By Vicente Morin Aguado
HAVANA TIMES — This past Friday, potatoes started being sold, from the 2017 harvest, under the control of the rations booklets, a first round of 4 pounds per person. In the face of not having a better supply, the majority of people appreciate the government’s offer and hour by hour the human rush to every appointed state-run sales point increased.
Residents on Manrique Street, between Reina and Salud Streets, agree when they say: “There isn’t any alternative, at least with a degree of order on the first day we will all get our share. Distribution by the ration book is the best thing they could have done.”
Maritza Morales, who lives in the Los Sitios neighborhood, whose consumers, were confused as where they could get their potatoes. “I nearly didn’t find where it was I could buy them, I asked two ration store keepers on Carmen Street, but nobody knew, and then finally on the corner of Campanario Street, there was a sign with the address written on it.”
The concentration of potatoes at relatively few sales points complicates things. For example, the Desague and Subirana market covers residents of the territory of 23 neighborhood bodega stores. We checked another two and they were similar. The justification for such a measure appears to be controls in the face of the inevitable “illegal” re-sale, violating the law put in place by the government.
This time, the system of notifying the Havana population didn’t work, which is efficient enough whenever it has to do with a mass rally of a political nature called for by the Communist Party. People suspect that this was the government’s attempt to minimize the impact, as it is the most sought-after root vegetable in Cuba, where the population can’t buy it most of the year.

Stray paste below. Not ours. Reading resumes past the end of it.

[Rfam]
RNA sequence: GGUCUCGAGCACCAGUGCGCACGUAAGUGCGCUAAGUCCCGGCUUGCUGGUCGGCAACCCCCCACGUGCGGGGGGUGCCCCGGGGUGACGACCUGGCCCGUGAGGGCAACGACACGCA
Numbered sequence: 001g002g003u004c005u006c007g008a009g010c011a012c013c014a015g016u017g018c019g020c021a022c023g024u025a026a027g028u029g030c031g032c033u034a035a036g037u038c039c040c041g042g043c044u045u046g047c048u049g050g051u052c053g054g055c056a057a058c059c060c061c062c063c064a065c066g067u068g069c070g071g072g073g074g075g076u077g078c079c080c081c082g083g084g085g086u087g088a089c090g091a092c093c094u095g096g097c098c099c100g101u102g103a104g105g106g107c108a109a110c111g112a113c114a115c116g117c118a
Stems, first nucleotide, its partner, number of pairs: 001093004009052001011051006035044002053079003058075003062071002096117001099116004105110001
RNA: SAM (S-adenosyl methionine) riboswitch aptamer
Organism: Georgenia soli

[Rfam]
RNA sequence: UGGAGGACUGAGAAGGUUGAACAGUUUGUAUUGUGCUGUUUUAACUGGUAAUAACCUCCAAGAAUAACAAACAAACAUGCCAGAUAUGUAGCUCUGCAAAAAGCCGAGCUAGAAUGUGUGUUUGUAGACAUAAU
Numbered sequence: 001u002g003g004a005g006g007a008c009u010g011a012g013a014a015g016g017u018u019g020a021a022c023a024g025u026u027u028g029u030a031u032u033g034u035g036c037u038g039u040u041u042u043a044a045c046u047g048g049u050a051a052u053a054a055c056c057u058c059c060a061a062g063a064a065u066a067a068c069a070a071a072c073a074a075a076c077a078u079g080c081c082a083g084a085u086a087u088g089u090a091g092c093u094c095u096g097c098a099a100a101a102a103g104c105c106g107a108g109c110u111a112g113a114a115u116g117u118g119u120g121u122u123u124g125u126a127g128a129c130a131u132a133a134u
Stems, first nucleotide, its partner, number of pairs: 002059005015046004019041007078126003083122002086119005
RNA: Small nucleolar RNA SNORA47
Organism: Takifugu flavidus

In front of every State-owned Agro-Market, pieces of cardboard which serve as improvised announcements, detail the number of every bodega and other facts, among others that “Potato distribution expires seven days after the last truck comes in. The potatoes are allocated to every duly registered household. The price is 1 peso (0.04 USD) per pound.”
In the line, somebody sarcastically remarked: “What a problem for divorced couples who are forced to live together in the same household, now they’ll have to find scales and divide up the potatoes at home.”
In an interview with the national newspaper Juventud Rebelde, Yosvani Pupo Otero, the director of retail sales at the Ministry of Domestic Trade, revealed the Cuban government’s unequal distribution of the leading root vegetable in the world: “The eastern region, from Camaguey, will not benefit from this controlled sale due to the lack of transport to transfer the product.”
Half of Cuba won’t be able to eat potatoes, at least via state markets, which are the only legal viable channels, of a food whose sale is strictly controlled by the State monopoly.
That said, there are always loopholes in the face of the absurd. In front of the Arrollo market in the Cuatro Caminos neighborhood, it’s been confirmed that “when the wave of the first day passes, you can get a bag of 100 pounds paying double the price. We’re also already seeing peddlers on the street reselling them in 5 pound bags for a dollar.”
As evening came, lines remained long with worried citizens in “the country of lines”, according to popular saying. For the time being, the city has mobilized without political slogans, as people hope to get a hold of their first pounds of potatoes this year.